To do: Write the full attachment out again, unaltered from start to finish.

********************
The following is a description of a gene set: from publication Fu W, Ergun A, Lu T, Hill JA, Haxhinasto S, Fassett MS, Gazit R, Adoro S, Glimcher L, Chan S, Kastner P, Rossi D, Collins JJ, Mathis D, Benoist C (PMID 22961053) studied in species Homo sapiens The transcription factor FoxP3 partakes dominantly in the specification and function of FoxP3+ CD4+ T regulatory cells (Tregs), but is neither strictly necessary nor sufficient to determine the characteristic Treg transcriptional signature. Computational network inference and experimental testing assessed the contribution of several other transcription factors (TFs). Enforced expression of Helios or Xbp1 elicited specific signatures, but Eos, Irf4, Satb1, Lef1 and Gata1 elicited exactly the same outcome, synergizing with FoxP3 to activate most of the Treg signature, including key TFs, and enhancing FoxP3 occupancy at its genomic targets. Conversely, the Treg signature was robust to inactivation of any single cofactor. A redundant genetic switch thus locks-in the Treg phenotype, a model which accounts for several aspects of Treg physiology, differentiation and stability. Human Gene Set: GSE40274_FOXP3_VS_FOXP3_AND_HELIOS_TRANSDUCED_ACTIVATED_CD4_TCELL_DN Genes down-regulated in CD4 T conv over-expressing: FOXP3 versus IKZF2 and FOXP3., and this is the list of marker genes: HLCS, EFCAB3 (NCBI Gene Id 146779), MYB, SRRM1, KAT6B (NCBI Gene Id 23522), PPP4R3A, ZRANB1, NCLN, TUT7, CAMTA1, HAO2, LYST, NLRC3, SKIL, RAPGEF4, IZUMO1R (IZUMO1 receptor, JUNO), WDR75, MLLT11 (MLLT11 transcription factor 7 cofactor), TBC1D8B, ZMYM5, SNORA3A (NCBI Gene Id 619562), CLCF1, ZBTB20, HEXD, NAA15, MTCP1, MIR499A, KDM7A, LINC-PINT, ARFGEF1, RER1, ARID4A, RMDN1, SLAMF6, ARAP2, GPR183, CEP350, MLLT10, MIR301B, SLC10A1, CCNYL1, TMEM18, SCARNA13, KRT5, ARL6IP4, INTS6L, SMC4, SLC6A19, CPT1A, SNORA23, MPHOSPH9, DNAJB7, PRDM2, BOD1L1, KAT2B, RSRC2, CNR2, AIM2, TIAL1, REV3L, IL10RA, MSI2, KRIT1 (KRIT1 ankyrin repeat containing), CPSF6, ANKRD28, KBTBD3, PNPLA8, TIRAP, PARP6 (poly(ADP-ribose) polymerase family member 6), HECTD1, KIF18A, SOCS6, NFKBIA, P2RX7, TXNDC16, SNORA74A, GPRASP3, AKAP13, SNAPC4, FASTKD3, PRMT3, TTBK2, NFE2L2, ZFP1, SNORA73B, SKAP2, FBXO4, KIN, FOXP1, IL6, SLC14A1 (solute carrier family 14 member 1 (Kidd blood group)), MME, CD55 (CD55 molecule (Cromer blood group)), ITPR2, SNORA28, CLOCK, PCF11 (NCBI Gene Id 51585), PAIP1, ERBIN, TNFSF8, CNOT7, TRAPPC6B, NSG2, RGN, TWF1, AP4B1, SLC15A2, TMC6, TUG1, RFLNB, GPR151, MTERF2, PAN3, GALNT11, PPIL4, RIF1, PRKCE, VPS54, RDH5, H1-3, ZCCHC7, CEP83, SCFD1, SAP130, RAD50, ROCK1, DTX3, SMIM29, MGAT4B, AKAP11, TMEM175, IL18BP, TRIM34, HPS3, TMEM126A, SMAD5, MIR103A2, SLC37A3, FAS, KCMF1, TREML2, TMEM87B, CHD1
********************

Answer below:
The following is a description of a gene set: from publication Fu W, Ergun A, Lu T, Hill JA, Haxhinasto S, Fassett MS, Gazit R, Adoro S, Glimcher L, Chan S, Kastner P, Rossi D, Collins JJ, Mathis D, Benoist C (PMID 22961053) studied in species Homo sapiens The transcription factor FoxP3 partakes dominantly in the specification and function of FoxP3+ CD4+ T regulatory cells (Tregs), but is neither strictly necessary nor sufficient to determine the characteristic Treg transcriptional signature. Computational network inference and experimental testing assessed the contribution of several other transcription factors (TFs). Enforced expression of Helios or Xbp1 elicited specific signatures, but Eos, Irf4, Satb1, Lef1 and Gata1 elicited exactly the same outcome, synergizing with FoxP3 to activate most of the Treg signature, including key TFs, and enhancing FoxP3 occupancy at its genomic targets. Conversely, the Treg signature was robust to inactivation of any single cofactor. A redundant genetic switch thus locks-in the Treg phenotype, a model which accounts for several aspects of Treg physiology, differentiation and stability. Human Gene Set: GSE40274_FOXP3_VS_FOXP3_AND_HELIOS_TRANSDUCED_ACTIVATED_CD4_TCELL_DN Genes down-regulated in CD4 T conv over-expressing: FOXP3 versus IKZF2 and FOXP3., and this is the list of marker genes: HLCS, EFCAB3 (NCBI Gene Id 146779), MYB, SRRM1, KAT6B (NCBI Gene Id 23522), PPP4R3A, ZRANB1, NCLN, TUT7, CAMTA1, HAO2, LYST, NLRC3, SKIL, RAPGEF4, IZUMO1R (IZUMO1 receptor, JUNO), WDR75, MLLT11 (MLLT11 transcription factor 7 cofactor), TBC1D8B, ZMYM5, SNORA3A (NCBI Gene Id 619562), CLCF1, ZBTB20, HEXD, NAA15, MTCP1, MIR499A, KDM7A, LINC-PINT, ARFGEF1, RER1, ARID4A, RMDN1, SLAMF6, ARAP2, GPR183, CEP350, MLLT10, MIR301B, SLC10A1, CCNYL1, TMEM18, SCARNA13, KRT5, ARL6IP4, INTS6L, SMC4, SLC6A19, CPT1A, SNORA23, MPHOSPH9, DNAJB7, PRDM2, BOD1L1, KAT2B, RSRC2, CNR2, AIM2, TIAL1, REV3L, IL10RA, MSI2, KRIT1 (KRIT1 ankyrin repeat containing), CPSF6, ANKRD28, KBTBD3, PNPLA8, TIRAP, PARP6 (poly(ADP-ribose) polymerase family member 6), HECTD1, KIF18A, SOCS6, NFKBIA, P2RX7, TXNDC16, SNORA74A, GPRASP3, AKAP13, SNAPC4, FASTKD3, PRMT3, TTBK2, NFE2L2, ZFP1, SNORA73B, SKAP2, FBXO4, KIN, FOXP1, IL6, SLC14A1 (solute carrier family 14 member 1 (Kidd blood group)), MME, CD55 (CD55 molecule (Cromer blood group)), ITPR2, SNORA28, CLOCK, PCF11 (NCBI Gene Id 51585), PAIP1, ERBIN, TNFSF8, CNOT7, TRAPPC6B, NSG2, RGN, TWF1, AP4B1, SLC15A2, TMC6, TUG1, RFLNB, GPR151, MTERF2, PAN3, GALNT11, PPIL4, RIF1, PRKCE, VPS54, RDH5, H1-3, ZCCHC7, CEP83, SCFD1, SAP130, RAD50, ROCK1, DTX3, SMIM29, MGAT4B, AKAP11, TMEM175, IL18BP, TRIM34, HPS3, TMEM126A, SMAD5, MIR103A2, SLC37A3, FAS, KCMF1, TREML2, TMEM87B, CHD1